There are four primary mogul lines, or routes, to use when skiing a mogul run. They are, in order of slowest route to fastest route:
The 4 Mogul Lines
(1) Green Line: a turn that has a smaller radius than the trough – e.g. you stay on the same mogul on which you initiated your turn.
Initiate your turn on the flat top of a mogul and steer / pivot the skis to perpendicular or more to the fall line that is between where you initiated your turn and the flat top of a designated mogul below where you will initiate your next turn. Avoid the use of high edge angles (carving) and drift down to the new turn location using “soft” edges.
This line is the slowest way to ski a mogul run and does not require fast reflexes.
(2) Blue Line: a turn that has a larger radius than the trough – e.g. you ski on the curved bank of the adjacent mogul staying above the trough.
Initiate your turn on the flat top of a mogul and steer the skis along the arc of the bank of the adjacent mogul that represents the opposite side of the trough (think of riding on a banked NASCAR track). Avoid the use of high edge angles (carving), keep your skis flat to the angle of the bank and drift to the new turn location on “soft” edges.
This line is the second slowest way to ski a mogul run and also does not require fast reflexes.
(3) Trough Line: a turn that has the same radius as the trough – e.g. you ski in the trough.
Initiate your turn on the flat top of a mogul and – keeping your turn radius the same as the trough – ski through the trough to the flat top of another mogul below where you plan to initite your next turn.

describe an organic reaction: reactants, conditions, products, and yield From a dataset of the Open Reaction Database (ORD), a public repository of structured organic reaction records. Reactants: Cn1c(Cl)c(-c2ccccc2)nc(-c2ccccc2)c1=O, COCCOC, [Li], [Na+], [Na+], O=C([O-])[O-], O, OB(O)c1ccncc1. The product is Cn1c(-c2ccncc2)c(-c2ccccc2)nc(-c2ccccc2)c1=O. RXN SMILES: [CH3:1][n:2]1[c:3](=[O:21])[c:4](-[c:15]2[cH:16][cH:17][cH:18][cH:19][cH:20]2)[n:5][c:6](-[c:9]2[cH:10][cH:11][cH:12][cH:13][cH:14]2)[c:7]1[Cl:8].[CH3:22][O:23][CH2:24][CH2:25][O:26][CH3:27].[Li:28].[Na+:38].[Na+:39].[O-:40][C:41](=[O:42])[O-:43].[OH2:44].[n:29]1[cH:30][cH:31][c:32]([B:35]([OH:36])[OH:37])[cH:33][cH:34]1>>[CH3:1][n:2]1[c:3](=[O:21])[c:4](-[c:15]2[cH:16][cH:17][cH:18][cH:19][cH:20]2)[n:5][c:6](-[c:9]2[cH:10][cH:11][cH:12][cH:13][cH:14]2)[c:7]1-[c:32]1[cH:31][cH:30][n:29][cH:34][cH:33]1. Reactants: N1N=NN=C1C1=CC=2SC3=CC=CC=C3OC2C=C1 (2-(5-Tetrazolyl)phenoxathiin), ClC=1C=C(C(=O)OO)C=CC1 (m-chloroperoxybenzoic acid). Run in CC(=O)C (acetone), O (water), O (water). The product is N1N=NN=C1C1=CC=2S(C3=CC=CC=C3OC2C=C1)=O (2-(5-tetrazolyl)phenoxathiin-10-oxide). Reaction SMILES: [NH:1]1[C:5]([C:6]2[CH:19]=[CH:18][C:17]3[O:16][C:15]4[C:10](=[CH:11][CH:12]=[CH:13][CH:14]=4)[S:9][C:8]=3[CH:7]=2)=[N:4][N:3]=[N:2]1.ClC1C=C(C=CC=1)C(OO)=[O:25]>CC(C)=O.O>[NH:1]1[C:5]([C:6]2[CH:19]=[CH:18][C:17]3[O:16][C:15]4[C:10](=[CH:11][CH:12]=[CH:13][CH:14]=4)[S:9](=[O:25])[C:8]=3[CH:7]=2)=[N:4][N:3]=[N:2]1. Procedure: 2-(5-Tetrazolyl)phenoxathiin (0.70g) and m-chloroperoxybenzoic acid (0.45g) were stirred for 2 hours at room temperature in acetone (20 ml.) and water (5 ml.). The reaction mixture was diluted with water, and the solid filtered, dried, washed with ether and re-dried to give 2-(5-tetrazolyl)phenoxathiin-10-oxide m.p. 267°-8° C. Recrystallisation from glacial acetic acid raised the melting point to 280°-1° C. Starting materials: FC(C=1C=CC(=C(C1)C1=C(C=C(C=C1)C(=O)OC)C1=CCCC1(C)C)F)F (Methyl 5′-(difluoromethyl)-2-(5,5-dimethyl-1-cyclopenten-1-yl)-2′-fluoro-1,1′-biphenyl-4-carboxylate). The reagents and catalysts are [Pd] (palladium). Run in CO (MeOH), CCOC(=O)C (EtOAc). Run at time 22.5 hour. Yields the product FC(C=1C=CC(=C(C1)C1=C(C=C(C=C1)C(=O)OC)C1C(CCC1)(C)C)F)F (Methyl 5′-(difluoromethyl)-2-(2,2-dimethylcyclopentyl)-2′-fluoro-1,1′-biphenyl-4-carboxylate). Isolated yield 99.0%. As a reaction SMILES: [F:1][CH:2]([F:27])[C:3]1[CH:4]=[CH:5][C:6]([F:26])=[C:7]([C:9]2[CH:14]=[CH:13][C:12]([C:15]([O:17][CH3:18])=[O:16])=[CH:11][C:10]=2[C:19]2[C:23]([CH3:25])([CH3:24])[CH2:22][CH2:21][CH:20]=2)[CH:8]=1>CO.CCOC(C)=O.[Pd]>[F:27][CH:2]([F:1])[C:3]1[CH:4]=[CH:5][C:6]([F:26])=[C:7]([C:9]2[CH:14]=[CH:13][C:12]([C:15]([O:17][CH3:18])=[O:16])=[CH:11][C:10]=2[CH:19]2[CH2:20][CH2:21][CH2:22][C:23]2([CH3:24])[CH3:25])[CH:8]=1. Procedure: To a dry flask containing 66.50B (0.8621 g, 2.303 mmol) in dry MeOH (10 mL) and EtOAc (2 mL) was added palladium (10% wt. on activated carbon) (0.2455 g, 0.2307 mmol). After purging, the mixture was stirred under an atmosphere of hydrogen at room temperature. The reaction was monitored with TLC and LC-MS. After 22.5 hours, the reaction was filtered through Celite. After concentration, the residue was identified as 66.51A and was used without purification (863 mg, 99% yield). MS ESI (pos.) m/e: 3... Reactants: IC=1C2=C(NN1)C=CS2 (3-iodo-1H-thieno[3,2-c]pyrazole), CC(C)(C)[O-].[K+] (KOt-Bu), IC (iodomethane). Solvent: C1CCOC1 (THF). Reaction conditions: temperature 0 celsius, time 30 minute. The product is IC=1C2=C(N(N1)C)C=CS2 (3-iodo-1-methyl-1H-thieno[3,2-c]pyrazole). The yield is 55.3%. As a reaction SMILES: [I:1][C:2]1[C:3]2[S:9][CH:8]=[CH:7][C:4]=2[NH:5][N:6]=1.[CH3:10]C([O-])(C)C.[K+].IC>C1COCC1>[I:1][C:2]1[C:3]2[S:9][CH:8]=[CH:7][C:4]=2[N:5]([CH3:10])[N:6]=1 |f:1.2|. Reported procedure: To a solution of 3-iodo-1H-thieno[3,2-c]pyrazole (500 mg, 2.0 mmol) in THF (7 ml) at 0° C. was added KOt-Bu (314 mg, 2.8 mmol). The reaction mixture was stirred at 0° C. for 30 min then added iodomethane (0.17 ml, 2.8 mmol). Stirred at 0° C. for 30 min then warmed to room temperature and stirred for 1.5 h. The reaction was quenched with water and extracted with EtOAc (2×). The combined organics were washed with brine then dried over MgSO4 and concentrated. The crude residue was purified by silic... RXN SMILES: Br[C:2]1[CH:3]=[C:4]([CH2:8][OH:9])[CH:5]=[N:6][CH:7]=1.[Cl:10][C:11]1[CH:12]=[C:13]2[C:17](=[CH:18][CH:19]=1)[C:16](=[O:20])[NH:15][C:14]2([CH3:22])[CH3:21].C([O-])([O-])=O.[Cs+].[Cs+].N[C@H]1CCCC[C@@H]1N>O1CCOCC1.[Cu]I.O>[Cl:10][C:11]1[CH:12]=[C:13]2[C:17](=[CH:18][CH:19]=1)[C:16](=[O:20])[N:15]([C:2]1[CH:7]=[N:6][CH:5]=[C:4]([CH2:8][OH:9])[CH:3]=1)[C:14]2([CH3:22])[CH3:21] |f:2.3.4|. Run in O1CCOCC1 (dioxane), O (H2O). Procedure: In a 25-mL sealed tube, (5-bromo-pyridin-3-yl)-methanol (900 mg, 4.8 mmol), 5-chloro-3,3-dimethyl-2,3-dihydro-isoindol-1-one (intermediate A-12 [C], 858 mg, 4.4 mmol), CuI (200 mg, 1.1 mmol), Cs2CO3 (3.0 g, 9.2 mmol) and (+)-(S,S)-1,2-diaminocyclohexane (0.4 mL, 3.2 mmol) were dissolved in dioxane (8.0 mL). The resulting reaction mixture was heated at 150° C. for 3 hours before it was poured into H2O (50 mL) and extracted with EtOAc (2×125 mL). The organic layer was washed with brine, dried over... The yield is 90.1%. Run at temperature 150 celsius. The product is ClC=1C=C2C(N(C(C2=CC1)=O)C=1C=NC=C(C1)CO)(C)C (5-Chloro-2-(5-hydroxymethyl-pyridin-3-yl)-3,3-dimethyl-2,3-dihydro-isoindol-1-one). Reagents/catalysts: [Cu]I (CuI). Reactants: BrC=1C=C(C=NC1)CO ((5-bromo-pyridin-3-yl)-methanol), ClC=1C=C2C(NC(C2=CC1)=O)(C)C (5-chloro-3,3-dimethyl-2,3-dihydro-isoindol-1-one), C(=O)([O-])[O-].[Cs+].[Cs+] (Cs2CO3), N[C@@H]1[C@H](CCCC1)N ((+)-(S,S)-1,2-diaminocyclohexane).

This line is the second fastest way to ski a mogul run and requires fast reflexes.
(4) Zipper Line: a method of skiing a mogul run where you essentially go straight down the fall line with minimal turns – e.g. you ski directly from the top of one mogul to the top of another mogul below.
This line is the fastest way to ski a mogul run and requires lightening fast reflexes.
We can safely say that the Zipper Line is not appropriate, under any circumstance, for Baby Boomer and Senior skiers because of the need for ultra-fast reflexes.
However, the Green, Blue and Trough Lines each represent different options that can be used to ski a mogul run depending upon the steepness of the run, the size and shape of the moguls, the snow condition, flatness of light, visibility … and the attributes of the skier – e.g. skiing ability, physical condition, confidence level, age, injury history, fatigue level,etc.
Each of these mogul lines represent different choices for you to use – each offering a different level of speed control – when skiing moguls.
The secret to good mogul skiing is to understand each of these lines, become proficient at skiing each of these lines individually and then learn how to mix and match your preferred lines to use during a single mogul run. Example: you don’t need to ski a mogul run using just the Green Line mogul tactics or the Blue Line mogul tactics. You can mix, and match, the lines – if you choose – in a single mogul run.